I have just been to Noma and eaten at the ‘best restaurant in the world’. Whatever your perceptions of that accolade it sets a certain amount of hype and expectation. This is not a review. That would be meaningless. This is an account of my experience. I want to outline how that experience did or didn’t meet those expectations and the immediate impact it had on me, culinary or otherwise.
Spoiler alert: given the already unavoidable hype, I preferred to remain as naïve as possible to what Noma would offer before I went. If you’re like me in that respect, and are thinking of visiting, you may prefer to read this after you’ve been.
Aside from the obvious exposure, the Noma experience began some time before visiting the restaurant – particularly for my wife. She had secured this golden ticket for my 40th birthday … after 7 months of trying. This included considerable research to find the best time to try to book (it’s the first Monday of the month), several website crashes, failed booking attempts and Noma reclaiming its number 1 spot in the world ranking just before her final attempt – naturally causing booking attempts to surge. She had all bit given up but decided to have one more go to book a table for four rather than two. In this she was successful and this was where the story began for me.
My 40th birthday present was a trip to Noma in Copenhagen, for lunch on 6th August, with a small caveat. We had to find two more people to come with us. And this was certainly a good thing. Noma have just introduced a sharing table and the idea of sharing any dining experience with others is usually a better idea, and for something as once-in-a-lifetime as this, all the more so. As it turned out, those to join us were the manager of the cookery school I teach at and her husband – these were people I hadn’t socialised with before, which made it all the more special. (It also happened to be her 50th birthday two days before the reservation date.)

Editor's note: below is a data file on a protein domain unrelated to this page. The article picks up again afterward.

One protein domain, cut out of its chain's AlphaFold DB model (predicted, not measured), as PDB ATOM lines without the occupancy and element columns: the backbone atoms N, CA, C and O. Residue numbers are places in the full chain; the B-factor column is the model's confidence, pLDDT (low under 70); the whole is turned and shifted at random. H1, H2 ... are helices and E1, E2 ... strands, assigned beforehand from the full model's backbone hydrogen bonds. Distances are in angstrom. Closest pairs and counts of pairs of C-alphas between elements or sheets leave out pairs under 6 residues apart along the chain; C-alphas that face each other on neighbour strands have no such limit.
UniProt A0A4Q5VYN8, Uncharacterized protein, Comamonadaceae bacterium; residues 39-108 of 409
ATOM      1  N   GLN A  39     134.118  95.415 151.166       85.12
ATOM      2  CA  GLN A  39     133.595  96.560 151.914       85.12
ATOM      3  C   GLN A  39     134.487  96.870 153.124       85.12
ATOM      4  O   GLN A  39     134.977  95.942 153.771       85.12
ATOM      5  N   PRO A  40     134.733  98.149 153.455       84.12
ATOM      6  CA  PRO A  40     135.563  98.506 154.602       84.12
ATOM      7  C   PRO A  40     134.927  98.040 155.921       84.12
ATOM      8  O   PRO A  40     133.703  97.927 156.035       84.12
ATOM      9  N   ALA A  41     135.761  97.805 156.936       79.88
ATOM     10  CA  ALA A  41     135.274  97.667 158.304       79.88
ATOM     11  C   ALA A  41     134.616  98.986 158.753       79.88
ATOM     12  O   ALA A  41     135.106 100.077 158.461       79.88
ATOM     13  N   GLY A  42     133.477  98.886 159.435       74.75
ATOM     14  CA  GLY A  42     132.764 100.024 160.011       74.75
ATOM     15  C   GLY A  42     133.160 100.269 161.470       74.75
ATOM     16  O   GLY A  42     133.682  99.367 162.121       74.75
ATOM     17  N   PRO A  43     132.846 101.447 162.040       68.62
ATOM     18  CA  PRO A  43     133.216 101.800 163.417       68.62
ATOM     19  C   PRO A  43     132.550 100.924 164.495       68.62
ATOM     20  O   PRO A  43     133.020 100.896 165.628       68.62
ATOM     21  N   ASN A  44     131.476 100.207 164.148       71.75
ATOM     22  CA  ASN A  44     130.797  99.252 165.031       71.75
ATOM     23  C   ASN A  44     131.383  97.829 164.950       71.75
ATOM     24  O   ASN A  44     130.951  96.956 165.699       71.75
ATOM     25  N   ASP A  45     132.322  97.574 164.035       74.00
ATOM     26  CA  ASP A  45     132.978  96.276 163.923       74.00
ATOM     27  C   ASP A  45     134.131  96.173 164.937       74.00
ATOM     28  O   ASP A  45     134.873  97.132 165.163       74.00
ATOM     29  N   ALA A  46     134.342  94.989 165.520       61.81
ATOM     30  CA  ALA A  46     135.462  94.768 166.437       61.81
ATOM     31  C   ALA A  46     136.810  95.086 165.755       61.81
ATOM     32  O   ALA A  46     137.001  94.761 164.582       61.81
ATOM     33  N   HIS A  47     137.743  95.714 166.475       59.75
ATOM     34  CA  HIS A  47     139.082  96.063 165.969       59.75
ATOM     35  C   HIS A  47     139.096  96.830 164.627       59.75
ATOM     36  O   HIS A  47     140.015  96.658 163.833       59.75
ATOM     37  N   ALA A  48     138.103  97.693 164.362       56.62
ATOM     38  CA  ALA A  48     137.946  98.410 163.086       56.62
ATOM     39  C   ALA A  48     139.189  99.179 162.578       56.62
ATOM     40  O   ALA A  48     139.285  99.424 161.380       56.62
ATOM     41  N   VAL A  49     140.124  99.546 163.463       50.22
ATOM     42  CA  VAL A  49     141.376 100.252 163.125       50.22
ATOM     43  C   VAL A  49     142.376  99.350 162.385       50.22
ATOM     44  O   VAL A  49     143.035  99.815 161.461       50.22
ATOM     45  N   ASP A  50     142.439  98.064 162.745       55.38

So we arrived. What an arrival. Some slightly awkward, photos outside the restaurant, taken by one of the waiters (friendly, professional, no hint of pretentiousness) and we were encouraged to ‘come and eat’. We stepped into the darkened building to be greeted by a line of chefs and waiters and as my eyes adjusted, I realised, as did my companions, that amongst them was the man himself, René Redzepi. We chatted briefly with him about where we had come from and why we were there. I mentioned the birthdays, there was a joke of ‘knocking up a cake’. We shook his hand and we were led to our table, all, I’ll admit, a bit starstruck.
A young German woman was to be our main waitress for the meal. She was cheery, bespectacled and slightly geeky in a good way, and, as for all the staff, completely professional but very relaxed. She introduced the unique meal format: a snappy start with quick sharing plates, followed by some individual ‘main courses’ and finally a couple of deserts. The eating began. I can’t remember how everything appeared, all the components or exactly how it all tasted but I made some notes afterwards and below I attempt descriptions of each plate from the menu in order. (It is all delicious, by the way.)
Red currant and gooseberry